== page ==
Submitted to: Journal of Economic Entomology
Publication Type: Peer Reviewed Journal
Publication Acceptance Date: 5/3/2011
Publication Date: 6/1/2011
Citation: Sanders, W.R., Liburd, O.E., Mankin, R.W., Meyer, W.L., Stelinski, L.L. 2011. Applications and mechanisms of wax-based semiochemical dispenser technology for disruption of grape root borer mating. Journal of Economic Entomology. 104(3):939-946. Interpretive Summary: Scientists at the USDA-ARS Center for Medical, Agricultural, and Veterinary Entomology, Gainesville, Florida, and the University of Florida conducted and analyzed experiments to determine the best method of disrupting mating of the grape root borer using different sex pheromones and different dispensing procedures. A method was found that satisfactorily disrupts mating of this important destroyer of grape vines in the Southeast and may be inexpensive enough for use by vineyard managers who are facing the phasing out of the few chemical pesticides still rated for use against grape root borer.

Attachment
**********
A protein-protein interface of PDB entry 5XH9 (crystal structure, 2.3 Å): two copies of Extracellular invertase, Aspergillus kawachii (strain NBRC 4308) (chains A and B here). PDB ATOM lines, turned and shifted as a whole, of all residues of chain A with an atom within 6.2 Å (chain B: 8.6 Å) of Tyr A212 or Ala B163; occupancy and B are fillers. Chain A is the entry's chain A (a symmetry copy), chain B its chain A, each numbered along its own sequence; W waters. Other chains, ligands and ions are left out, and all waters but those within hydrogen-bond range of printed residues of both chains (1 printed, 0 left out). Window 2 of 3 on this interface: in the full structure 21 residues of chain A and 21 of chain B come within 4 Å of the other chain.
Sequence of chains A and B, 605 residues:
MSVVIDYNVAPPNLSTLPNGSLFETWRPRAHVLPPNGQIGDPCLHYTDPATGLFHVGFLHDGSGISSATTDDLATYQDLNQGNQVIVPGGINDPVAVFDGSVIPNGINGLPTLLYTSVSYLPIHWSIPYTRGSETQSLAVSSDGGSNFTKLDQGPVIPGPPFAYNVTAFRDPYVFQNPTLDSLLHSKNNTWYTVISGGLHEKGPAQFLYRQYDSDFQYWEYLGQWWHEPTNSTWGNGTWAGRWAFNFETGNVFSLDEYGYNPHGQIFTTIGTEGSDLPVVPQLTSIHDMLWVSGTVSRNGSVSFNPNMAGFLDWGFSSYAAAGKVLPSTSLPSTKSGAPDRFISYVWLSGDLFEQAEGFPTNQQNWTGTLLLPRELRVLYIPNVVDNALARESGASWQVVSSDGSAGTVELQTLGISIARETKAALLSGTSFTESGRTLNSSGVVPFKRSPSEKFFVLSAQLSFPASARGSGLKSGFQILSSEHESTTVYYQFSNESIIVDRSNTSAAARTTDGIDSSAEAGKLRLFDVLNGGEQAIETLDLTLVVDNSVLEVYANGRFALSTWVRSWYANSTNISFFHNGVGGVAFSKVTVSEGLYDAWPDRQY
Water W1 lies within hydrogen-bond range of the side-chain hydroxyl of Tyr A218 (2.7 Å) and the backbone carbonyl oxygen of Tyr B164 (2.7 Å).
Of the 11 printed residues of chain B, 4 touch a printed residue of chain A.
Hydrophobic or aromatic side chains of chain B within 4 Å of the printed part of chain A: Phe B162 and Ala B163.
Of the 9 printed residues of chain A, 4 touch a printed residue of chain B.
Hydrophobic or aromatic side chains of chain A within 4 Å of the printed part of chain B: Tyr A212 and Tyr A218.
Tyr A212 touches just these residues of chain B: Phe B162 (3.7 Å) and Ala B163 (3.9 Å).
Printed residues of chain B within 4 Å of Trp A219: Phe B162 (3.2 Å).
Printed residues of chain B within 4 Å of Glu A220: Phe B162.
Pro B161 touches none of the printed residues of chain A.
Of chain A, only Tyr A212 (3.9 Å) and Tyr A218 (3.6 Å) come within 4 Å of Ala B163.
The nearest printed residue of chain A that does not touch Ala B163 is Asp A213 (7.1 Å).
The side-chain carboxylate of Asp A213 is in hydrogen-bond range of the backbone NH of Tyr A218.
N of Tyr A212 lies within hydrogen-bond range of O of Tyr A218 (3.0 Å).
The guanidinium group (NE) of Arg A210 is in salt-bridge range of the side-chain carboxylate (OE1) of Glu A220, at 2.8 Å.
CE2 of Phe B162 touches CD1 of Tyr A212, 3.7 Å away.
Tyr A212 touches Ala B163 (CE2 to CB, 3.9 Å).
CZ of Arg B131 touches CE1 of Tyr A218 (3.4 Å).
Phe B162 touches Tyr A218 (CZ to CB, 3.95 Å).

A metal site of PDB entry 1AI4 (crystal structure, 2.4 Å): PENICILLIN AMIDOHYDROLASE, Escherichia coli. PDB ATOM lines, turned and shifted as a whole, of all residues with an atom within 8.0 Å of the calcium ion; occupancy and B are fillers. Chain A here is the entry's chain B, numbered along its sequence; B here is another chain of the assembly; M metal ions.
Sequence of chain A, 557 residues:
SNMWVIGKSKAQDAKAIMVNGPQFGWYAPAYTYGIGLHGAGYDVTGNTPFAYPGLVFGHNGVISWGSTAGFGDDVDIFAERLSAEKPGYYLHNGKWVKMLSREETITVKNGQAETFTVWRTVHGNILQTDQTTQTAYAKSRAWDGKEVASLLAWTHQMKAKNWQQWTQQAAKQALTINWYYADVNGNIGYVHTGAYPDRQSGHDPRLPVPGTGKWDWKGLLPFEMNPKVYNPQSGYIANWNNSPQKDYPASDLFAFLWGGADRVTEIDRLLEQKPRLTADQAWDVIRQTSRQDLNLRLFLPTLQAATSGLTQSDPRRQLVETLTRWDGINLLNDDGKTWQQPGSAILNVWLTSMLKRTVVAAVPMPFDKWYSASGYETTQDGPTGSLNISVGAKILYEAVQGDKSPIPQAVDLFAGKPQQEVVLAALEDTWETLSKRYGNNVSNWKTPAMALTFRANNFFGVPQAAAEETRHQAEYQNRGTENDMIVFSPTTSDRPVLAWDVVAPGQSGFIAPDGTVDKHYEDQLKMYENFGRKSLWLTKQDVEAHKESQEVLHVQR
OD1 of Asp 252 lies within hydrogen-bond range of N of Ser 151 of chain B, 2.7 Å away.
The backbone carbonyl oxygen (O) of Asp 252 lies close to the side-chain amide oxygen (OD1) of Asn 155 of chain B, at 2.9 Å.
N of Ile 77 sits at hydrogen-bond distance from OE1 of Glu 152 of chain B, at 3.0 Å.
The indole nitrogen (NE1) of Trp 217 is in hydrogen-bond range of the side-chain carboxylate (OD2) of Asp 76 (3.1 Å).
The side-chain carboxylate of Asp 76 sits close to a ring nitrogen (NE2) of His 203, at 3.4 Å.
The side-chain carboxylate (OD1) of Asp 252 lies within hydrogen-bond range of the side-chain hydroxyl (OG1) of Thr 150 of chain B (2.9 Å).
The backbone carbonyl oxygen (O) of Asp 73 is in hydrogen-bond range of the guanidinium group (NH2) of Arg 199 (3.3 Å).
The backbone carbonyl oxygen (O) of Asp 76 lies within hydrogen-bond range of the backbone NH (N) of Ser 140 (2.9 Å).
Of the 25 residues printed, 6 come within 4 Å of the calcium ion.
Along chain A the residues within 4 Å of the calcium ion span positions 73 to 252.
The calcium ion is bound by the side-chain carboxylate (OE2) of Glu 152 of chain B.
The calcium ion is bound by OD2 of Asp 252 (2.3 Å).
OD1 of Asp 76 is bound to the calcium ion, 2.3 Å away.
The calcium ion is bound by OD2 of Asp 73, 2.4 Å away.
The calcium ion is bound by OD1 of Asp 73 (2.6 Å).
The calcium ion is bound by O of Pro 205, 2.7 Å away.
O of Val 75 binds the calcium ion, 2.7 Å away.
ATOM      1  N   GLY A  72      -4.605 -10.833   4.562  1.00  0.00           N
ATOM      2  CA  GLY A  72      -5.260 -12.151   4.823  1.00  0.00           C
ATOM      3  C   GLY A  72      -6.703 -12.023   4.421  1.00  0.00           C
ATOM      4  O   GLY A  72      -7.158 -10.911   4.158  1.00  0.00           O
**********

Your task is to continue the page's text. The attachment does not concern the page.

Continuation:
Technical Abstract: Grape root borer, Vitacea polistiformis Harris, is an important pest of cultivated grapes in the Eastern United States from North Carolina to Florida. There are few effective registered insecticides for effective control of this pest and their efficacy is limited. Pheromone-based mating disruption is a potential effective alternative to insecticides for management of V. polistiformis. The purpose of this investigation was to develop effective pheromone-based disruption of V. polistiformis for practical management of this pest. The wax-based SPLAT technology (Specialized Pheromone & Lure Application Technology, ISCA Tech., Riverside, CA) was used as the dispenser of pheromone. A minimum density of ~700 dispensers/ha was required to achieve nearly 100% disruption of male catch in traps when 1.0 g dispensers were loaded with 5.0 mg of V. polistiformis pheromone (99% (E,Z)-2,13-octadecadien-1-ol: 1% (Z,Z)-3,13-octadecadien-1-ol). However, ~ 95% disruption was obtained when the density of such dispensers was reduced to only 150 / ha. With an overall deployment rate of ~700 dispensers / ha, aggregating release sites reduced efficacy; placement of one dispenser per vine was optimal. The release rate of pheromone from these dispensers was ~ 77.4 µg / g of SPLAT / day. Efficacy was equivalent between a 2.5 and 5.0 mg loading rate of V. polistiformis pheromone per dispenser of SPLAT; however, release rate quantification indicated that in order to maintain effective disruption for a 10 wk period, a minimum initial load rate of 5.4 mg / g of SPLAT would be required. When deployed at ~3,500 dispensers/ha, disruption was equivalent between the ‘natural’ V. polistiformis blend and the Zeuzera pyrina L. pheromone blend (95% (E,Z)-2,13-octadecadien-1-ol: 5% (E,Z)-3,13-octadecadien-1-ol), both of which contain (E,Z)-2,13-octadecadien-1-ol as the major component. Trapping studies confirmed that the Z. pyrina blend did not attract V. polistiformis males at various dosages, but that SPLAT dispensers containing the V. polistiformis blend were attractive. Although competitive attraction appears to mediate disruption of V. polistiformis at lower overall deployment rates of pheromone dispensers containing the natural blend, the Z. pyrina blend is effective (presumably by a non-competitive mechanism) at higher rates of pheromone dispensers per area of crop. Given that the V. polistiformis blend is ~50 times more expensive than the Z. pyrina blend, mating disruption of V. polistiformis may be more practical with higher dosages of an impure isomeric blend of (E,Z)-2,13-octadecadien-1-ol or the commercially produced Z. pyrina blend than with the V. polistiformis blend.